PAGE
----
0080   67 74 68 3a 30 36 36 0d 0a 48 6f 73 74 3a 77 77   gth:066..Host:ww
0090   77 2e 67 6f 6f 64 77 65 2d 70 6f 77 65 72 2e 63   w.goodwe-power.c
00a0   6f 6d 0d 0a 0d 0a 00 31 33 36 30 30 44 53 55 31   om.....13600DSU1
00b0   31 30 30 30 30 34 31 01 00 2e 0a 5d 08 06 00 10   1000041....]....
00c0   00 0e 09 05 00 1e 13 85 02 9a 00 01 00 f2 00 00   ................
00d0   00 00 00 02 16 30 00 00 40 4e 00 14 00 00 00 00   .....0..@N......
00e0   00 00 0e 1d 00 00 00 0f                           ........

In the output, I recognize my inverter's ID as I also see it on the Goodwe website "13600DSU11100041".

NOTE: The device ID has been modified, I don't want anyone to pollute my data!

The POST body contains binary data, what does it mean!? I decided to collect some more samples to see if I can find out what's what in this binary data.

Reverse-engineering the payload

Here are 3 of the POST bodies, without the device ID for brevity

12:25:18 01 00 2e 0a 5d 08 06 00 10 00 0e 09 05 00 1e 13 85 02 9a 00 01 00 f2 00 00 00 00 00 02 16 30 00 00 40 4e 00 14 00 00 00 00 00 00 0e 1d 00 00 00 0f
12:33:19 01 00 2e 0a 47 08 04 00 0e 00 0b 08 f2 00 1b 13 85 02 46 00 01 00 f3 00 00 00 00 00 02 16 31 00 00 40 4e 13 1d 00 00 00 00 00 00 0e 06 00 00 00 10
12:41:20 01 00 2e 0a 2c 08 05 00 0e 00 0a 08 fa 00 19 13 88 02 18 00 01 00 f4 00 00 00 00 00 02 16 32 00 00 40 4e 00 14 00 00 00 00 00 00 0e 11 00 00 00 11
12:49:21 01 00 2e 0a 49 08 31 00 0e 00 0b 09 05 00 1a 13 87 02 3f 00 01 00 f4 00 00 00 00 00 02 16 33 00 00 40 4f 13 1d 00 00 00 00 00 00 0e 20 00 00 00 12

On the new Goodwe portal, I can download measurements using the "Reports" section. I selected all available measurements for my inverter, and downloaded the excel sheet.

Time Mode Vpv1(V) Vpv2(V) Ipv1(A) Ipv2(A) Vac1(V) Iac1(A) Fac1(Hz) Pac(W) Temp(℃) Daily(kWh) Total(kWh) HTotal(Hrs) RSSI(%)
12:25:18 Normal 265.3 205.4 1.6 1.4 230.9 3.0 49.97 666 24.2 1.5 13675.2 16462 0
12:33:19 Normal 263.1 205.2 1.4 1.1 229.0 2.7 49.97 582 24.3 1.6 13675.3 16462 0
12:41:20 Normal 260.4 205.3 1.4 1.0 229.8 2.5 50.00 536 24.4 1.7 13675.4 16462 0
12:49:21 Normal 263.3 209.7 1.4 1.1 230.9 2.6 49.99 575 24.4 1.8 13675.5 16463 0

There's no directly visible relation between these 2 sets of data. From the tcpdump output we see that there are hardly any plain ASCII characters in here either. Let's try to convert some of the values to hex and see where that leads. The simple targets are the ones without decimals, so Pac(W) it must be! Using the dec2hex() function of LibreOffice or Excel makes this an easy task.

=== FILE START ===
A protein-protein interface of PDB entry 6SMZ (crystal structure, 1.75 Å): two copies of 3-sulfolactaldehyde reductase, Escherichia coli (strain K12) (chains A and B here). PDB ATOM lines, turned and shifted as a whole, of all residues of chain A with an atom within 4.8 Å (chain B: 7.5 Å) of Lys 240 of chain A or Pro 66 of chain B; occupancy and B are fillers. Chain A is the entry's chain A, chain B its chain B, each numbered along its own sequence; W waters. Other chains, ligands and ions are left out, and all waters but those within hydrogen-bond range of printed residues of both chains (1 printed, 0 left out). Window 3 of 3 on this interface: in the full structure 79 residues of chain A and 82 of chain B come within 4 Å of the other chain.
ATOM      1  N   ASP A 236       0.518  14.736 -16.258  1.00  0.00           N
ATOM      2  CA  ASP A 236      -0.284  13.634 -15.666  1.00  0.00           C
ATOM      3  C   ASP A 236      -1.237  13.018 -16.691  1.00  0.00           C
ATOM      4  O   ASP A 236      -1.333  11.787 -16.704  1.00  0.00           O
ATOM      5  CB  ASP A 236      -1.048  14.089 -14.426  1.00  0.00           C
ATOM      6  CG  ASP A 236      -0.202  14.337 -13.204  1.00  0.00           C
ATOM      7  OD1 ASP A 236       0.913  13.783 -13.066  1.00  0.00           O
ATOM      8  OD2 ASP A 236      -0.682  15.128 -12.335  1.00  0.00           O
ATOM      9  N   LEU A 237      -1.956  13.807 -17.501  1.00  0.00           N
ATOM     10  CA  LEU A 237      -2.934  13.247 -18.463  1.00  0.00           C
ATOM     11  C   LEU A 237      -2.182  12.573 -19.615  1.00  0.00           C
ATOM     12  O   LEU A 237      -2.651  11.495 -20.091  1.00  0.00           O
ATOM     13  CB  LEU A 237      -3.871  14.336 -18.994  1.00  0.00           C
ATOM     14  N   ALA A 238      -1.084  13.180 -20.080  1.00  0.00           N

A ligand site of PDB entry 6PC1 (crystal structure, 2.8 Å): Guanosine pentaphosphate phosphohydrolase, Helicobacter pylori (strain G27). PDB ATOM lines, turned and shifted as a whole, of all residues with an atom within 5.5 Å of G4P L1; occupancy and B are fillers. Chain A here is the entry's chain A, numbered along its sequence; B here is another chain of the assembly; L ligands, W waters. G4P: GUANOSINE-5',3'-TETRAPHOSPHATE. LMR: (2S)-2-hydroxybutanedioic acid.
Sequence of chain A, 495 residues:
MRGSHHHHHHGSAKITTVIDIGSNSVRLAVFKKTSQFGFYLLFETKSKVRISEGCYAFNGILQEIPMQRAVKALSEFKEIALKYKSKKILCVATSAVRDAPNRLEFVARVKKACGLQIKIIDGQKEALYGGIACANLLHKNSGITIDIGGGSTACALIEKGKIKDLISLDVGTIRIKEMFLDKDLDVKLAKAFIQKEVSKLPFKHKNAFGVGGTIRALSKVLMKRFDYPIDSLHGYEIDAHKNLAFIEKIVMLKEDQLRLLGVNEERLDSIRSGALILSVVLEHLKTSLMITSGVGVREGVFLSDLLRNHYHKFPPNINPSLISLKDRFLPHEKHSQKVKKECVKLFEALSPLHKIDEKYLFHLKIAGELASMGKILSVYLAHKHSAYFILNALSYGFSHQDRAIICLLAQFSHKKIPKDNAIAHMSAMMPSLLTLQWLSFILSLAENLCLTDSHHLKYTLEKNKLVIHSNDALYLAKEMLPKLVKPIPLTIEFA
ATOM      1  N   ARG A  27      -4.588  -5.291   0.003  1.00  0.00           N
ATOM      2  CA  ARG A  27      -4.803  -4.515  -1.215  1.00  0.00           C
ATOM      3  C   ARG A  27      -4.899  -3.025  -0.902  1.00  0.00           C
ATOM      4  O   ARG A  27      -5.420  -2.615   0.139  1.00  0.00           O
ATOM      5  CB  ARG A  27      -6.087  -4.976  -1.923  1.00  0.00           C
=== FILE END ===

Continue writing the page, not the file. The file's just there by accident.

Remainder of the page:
Pac Hex(Pac)
666 02 9a
582 02 46
536 02 18
575 02 3f

These are all present in the table above! (somewhere halfway the binary output). The values with decimals, I multiplied by 10 (100 for the frequency) and converted to hex:

Time Vpv1 Vpv2 Ipv1 Ipv2 Vac1 Iac1 Fac1 Pac Temp Daily Total HTotal
12:25:18 0A 5D 08 06 00 10 00 0E 09 05 00 1E 13 85 02 9A 00 F2 00 0F 00 02 16 30 40 4E
12:33:19 0A 47 08 04 00 0E 00 0B 08 F2 00 1B 13 85 02 46 00 F3 00 10 00 02 16 31 40 4E
12:41:20 0A 2C 08 05 00 0E 00 0A 08 FA 00 19 13 88 02 18 00 F4 00 11 00 02 16 32 40 4E
12:49:21 0A 49 08 31 00 0E 00 0B 09 05 00 1A 13 87 02 3F 00 F4 00 12 00 02 16 33 40 4F

As you can see, all these values can be found in the binary POST body. They're even in the right order, apart from the Daily kWh which is the last column. That leaves us with the remaining data (hex, then decimal where not "00 00"):

Mode? 2nd 3rd 4th 5th 6th 7th Dec(2nd) Dec(6th)
01 00 2e 00 14 00 00 00 00 00 00 0e 1d 00 00 20 3613
01 00 2e 13 1d 00 00 00 00 00 00 0e 06 00 00 4893 3590
01 00 2e 00 14 00 00 00 00 00 00 0e 11 00 00 20 3601
01 00 2e 13 1d 00 00 00 00 00 00 0e 20 00 00 4893 3616

There doesn't seem to be any relevant data in here, perhaps some checksum?

What I've ended up with:

Bytes Field Value Hex
1 - 17 Device ID .13600DSU11000041 00 31 33 36 30 30 44 53 55 31 35 33 30 30 30 34 37
18 - 20 Mode? 01 00 2e
21 - 22 Vpv1 (V) 265.3 0a 5d
23 - 24 Vpv2 (V) 205.4 08 06
25 - 26 Ipv1 (A) 1.6 00 10
27 - 28 Ipv2 (A) 1.4 00 0e
29 - 30 Vac1 (V) 230.9 09 05
31 - 32 Iac1 (A) 3.0 00 1e
33 - 34 Fac1 (Hz) 49.97 13 85
35 - 36 Pac (W) 666 02 9a
37 - 38 unknown .. 00 01
39 - 40 Temp (°C) 24.2 00 f2
41 - 44 unknown .... 00 00 00 00
45 - 48 Total (kWh) 13675.2 00 02 16 30
49 - 52 HTotal (Hrs) 16462 00 00 40 4e
53 - 64 unknown ...... 00 14 00 00 00 00 00 00 0e 1d 00 00
65 - 66 Daily (kWh) 1.5 00 0f

Writing a parser

Now that I know what the structure of the data is, I can start writing a parser. This will allow me to push the data straight into PVoutput.org without having to scrape it from the Goodwe website first.

To be continued!